Aphrodite’s Rock (Petra Tou Romiou)

This site on the south coast of Cyprus is, according to Greek mythology, the birthplace of Aphrodite, the goddess of love.

Aphrodites Rock in Cyprus

Aphrodite’s Rock

We stopped off here, where she is said to have emerged from the sea, at sunset on our way back to the airport.

It’s a pebbly beach with big rock formations coming out of the water – one of them known as Aphrodite’s Rock.

Local legend says that anyone who swims around the rock will be blessed with eternal beauty.

Top tip: If you park in the car park opposite, you don’t need to cross the road, there is a passage under the road on to the beach. There is also a shop and cafe with toilets on the car park.

Where is it: On the main coastal road between Pafos/Paphos and Limassol

Children look out to sea at Aphrodite's Rock in Cyprus

Pafos Zoo

This is the biggest zoo in Cyprus with over 500 mammals from all over the world, ranging in size from guinea pigs to giraffes.

An elephant at Pafos Zoo

Pafos Zoo

There are also a thousand birds including birds of prey, penguins and parrots along with reptiles like crocodiles, snakes and giant tortoises.

And there’s a playground, a shop and places to eat.

Top tip: Our favourite part was the parrot and owl show.

Where is it: About 20 minutes north of Pafos/Paphos past the resort of Coral Bay.

Pafos/Paphos Harbour and Port

It’s nice to have a walk around the harbour area to soak up the atmosphere, even if you are just passing through on your way to somewhere else.

There are restaurants and cafes, shops and boats to watch, a promenade to walk along and a small castle at one end.

Some boat trips leave from here too.

Water parks

The nearest water park is Paphos Aphrodite Waterpark.

Paphos Aphrodite Waterpark in Cyprus

Paphos Aphrodite Waterpark

We ran out of time to try it much to our daughter’s disappointment, but it sounds amazing and includes high speed water rides, a lazy river and a wave pool.

Where is it: In Kato Paphos on the coastal road.

Boat trip

A boat trip is a great way to see the island and there are various options available.

Paphos Sea Cruises is one of the companies who offer excursions.

They have a pirate-themed one which children might enjoy called Pirates Adventure – Jolly Roger II, which includes a pirate show, lunch, face painting and more.

Kourion Archaeological Site

We enjoyed looking around the archaeological remains of the city of Kourion, which was destroyed in an earthquake in 365 AD.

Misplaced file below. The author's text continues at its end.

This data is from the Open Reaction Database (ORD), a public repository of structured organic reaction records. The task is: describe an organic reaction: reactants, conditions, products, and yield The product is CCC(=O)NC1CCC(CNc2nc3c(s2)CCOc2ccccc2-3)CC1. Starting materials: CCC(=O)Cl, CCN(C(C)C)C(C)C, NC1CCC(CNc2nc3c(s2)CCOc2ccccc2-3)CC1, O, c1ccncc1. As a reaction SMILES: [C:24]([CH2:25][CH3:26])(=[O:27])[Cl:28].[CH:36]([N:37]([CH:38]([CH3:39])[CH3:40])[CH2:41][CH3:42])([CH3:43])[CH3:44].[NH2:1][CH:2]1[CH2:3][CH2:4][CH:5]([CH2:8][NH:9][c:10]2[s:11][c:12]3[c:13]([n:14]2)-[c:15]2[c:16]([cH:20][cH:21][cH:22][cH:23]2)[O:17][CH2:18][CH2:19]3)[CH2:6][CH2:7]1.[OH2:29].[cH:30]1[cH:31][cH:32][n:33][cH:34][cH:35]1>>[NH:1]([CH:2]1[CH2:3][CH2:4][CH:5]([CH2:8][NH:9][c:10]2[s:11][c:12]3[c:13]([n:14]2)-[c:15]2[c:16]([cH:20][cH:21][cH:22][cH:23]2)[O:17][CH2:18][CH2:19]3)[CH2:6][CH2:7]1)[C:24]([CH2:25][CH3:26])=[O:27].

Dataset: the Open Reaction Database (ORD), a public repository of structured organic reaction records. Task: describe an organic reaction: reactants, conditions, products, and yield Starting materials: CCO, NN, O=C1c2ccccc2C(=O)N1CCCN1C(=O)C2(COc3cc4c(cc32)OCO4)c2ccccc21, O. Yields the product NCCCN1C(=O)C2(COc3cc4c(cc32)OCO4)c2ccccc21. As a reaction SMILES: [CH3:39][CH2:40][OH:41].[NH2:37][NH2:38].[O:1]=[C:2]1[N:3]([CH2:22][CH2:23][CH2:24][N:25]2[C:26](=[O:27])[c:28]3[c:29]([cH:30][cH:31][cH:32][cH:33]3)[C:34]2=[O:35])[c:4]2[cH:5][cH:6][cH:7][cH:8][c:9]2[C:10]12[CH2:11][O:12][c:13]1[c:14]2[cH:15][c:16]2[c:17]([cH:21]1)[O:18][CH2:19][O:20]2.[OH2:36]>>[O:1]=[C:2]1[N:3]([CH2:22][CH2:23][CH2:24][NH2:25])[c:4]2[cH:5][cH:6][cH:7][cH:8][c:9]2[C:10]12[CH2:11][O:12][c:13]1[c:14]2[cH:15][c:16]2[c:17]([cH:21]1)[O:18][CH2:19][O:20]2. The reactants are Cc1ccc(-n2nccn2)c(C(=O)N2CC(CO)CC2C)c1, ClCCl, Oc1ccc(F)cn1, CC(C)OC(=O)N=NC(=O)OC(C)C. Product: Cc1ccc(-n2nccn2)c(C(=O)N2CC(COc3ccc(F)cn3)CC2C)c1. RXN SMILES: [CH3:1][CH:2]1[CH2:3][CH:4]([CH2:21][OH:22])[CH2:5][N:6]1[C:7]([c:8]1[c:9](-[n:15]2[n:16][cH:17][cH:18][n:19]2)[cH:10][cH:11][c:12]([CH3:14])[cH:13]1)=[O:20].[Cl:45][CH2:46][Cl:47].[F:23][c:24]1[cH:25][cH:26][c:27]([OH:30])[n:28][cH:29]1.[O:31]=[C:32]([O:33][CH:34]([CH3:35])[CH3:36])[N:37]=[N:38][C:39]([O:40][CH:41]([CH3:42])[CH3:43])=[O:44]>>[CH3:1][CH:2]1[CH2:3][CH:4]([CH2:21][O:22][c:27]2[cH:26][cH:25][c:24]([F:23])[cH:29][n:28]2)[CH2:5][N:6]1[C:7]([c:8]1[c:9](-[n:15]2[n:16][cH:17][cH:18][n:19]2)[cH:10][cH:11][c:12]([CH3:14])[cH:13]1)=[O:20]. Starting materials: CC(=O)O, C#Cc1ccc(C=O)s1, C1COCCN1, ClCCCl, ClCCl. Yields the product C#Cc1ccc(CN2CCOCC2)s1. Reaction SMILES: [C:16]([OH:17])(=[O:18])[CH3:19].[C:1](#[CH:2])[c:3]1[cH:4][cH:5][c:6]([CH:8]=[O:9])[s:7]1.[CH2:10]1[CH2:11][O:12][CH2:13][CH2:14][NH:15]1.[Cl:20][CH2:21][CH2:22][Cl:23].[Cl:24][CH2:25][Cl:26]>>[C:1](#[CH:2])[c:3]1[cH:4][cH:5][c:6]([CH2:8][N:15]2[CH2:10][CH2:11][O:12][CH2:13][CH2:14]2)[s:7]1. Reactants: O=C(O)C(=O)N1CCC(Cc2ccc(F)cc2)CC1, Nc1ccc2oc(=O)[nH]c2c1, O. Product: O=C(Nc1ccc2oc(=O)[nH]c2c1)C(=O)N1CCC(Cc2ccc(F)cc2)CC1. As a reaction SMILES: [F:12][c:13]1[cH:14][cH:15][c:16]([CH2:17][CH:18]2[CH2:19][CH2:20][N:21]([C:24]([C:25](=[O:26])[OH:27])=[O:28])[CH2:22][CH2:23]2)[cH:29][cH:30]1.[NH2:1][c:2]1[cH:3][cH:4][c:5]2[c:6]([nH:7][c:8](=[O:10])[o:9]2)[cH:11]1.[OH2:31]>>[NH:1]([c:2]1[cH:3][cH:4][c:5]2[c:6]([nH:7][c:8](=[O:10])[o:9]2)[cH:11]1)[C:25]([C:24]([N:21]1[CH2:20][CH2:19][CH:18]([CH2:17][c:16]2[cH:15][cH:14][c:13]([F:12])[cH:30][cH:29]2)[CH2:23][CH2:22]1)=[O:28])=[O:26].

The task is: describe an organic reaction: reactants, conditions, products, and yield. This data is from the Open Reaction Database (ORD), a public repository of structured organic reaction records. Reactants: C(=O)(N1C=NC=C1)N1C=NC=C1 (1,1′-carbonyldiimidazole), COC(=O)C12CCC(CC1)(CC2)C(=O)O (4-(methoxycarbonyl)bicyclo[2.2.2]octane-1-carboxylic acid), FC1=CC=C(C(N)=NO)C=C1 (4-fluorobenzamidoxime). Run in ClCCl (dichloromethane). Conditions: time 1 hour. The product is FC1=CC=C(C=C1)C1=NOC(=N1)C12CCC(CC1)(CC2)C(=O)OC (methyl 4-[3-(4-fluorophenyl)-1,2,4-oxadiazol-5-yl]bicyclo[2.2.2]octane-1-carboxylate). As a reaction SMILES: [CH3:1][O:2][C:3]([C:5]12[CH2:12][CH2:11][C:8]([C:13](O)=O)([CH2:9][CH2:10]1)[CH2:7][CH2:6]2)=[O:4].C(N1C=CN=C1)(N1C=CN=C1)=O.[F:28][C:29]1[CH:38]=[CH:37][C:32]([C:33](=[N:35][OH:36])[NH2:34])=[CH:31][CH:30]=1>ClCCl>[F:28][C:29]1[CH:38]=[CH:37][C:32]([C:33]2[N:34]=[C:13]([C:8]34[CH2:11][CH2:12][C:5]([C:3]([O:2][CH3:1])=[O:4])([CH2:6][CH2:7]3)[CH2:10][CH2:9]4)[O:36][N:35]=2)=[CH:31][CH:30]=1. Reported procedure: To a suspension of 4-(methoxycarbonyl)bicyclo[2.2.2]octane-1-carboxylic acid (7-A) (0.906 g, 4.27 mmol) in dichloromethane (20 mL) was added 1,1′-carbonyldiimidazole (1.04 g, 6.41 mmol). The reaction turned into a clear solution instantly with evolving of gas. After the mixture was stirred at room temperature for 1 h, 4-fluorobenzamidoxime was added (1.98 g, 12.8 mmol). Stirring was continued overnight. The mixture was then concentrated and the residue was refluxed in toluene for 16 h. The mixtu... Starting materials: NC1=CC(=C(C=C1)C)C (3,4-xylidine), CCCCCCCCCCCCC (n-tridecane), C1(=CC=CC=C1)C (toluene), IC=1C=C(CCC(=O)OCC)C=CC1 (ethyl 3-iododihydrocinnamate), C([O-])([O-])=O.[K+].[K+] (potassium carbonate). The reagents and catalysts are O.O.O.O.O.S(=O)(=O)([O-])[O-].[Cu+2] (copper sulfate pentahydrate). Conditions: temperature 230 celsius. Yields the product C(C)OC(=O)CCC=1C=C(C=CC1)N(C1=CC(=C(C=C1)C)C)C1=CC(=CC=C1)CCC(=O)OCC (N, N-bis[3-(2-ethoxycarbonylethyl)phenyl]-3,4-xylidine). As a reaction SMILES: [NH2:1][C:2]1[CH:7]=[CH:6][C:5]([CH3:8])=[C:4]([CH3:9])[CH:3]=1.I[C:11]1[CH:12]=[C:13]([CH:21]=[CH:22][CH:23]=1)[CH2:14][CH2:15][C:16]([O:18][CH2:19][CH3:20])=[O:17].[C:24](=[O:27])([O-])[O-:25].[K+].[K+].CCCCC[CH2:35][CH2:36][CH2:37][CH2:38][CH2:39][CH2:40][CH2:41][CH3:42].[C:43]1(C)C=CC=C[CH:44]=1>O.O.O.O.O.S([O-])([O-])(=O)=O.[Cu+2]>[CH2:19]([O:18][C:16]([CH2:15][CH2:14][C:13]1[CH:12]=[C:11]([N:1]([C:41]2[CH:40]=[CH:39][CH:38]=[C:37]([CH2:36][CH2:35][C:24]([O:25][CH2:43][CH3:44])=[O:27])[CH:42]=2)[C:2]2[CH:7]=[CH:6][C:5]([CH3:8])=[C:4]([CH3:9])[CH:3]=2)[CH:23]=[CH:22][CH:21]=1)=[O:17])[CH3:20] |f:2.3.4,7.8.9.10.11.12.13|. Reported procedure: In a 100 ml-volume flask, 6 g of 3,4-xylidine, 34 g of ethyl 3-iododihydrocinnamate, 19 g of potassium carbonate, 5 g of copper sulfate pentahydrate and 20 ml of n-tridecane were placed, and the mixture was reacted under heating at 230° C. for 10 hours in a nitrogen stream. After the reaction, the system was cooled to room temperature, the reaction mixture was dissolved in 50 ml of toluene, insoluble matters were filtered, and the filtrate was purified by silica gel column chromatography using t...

The mosaic floors at Kourion Archaeological Site in Cyprus

The mosaic floors at Kourion Archaeological Site

It includes mosaic floors and a Roman theatre which has been restored and is used over the summer for performances.

Where is it: West of Lemesos/Limassol on the road to Pafos/Paphos.

Beaches

Of course, a family holiday in Cyprus would not be complete without trying out the beaches.

And this, the third-largest Mediterranean island, has loads of Blue Flag beaches.

There are pebbly and sandy ones – one of the best being Coral Bay.

Coral Bay beach in Cyprus

Coral Bay beach

This lovely, long, white-sand beach is surrounded by cliffs so the waves don’t get too big.

There are umbrellas and sun loungers over the summer months but not when we went and we could have done with somewhere to shade from the sun.

It was also fairly busy, unlike the pebbly beach, our hotel was on.

The beach at Columbia Beach Resort

The beach at Columbia Beach Resort

Avakas Gorge

This dramatic gorge (a deep valley between hills or mountains) was created by a stream flowing over limestone for thousands of years.

Stepping stones at Avakas Gorge in Cyprus

Stepping stones at Avakas Gorge

It is quite a challenging walk better suited to older, fitter children.

We tried it on a hot day which made it harder so try to go when it’s cooler.

The mountain roads to get to it are not great – several people arrived in hired jeeps – we parked quite far away but this made for a longer walk.

Top tip: There are slippery rocks, so make sure you wear good footwear – not sandals or flip-flops – and look out for some steep drops.

Where is it: West of Pafos/Paphs

Kolossi Castle

We made a flying visit to this 700-year-old castle, birthplace of the world’s oldest wine, Commandaria , said to have been drunk by Richard the Lionheart at his wedding.

Kolossi Castle in Cyprus

Kolossi Castle

The castle was first built in the 13th century and rebuilt in the 15th century.

It only takes around half an hour to look around but the entrance fee is low and it’s worth a stop-off on your way to somewhere else.

The rooms are empty but when you climb the steps, there is a great view from the top.

Where is it: Kolossi, 14km west of Lemesos on the road towards Pafos (Paphos).

Have we missed your favourite family attraction?

We would love to know of anywhere you recommend, please comment below.

RELATED CONTENT: We stay at Columbia Beach Resort – a beautiful five-star hotel in Cyprus

 

 

We stay at Columbia Beach Resort – a beautiful five-star hotel in Cyprus

We stay at Columbia Beach Resort – a beautiful five-star hotel in Cyprus

Our review and all you need to know about Columbia Beach Resort in Pissouri Bay, Cyprus

Name

Columbia Beach Resort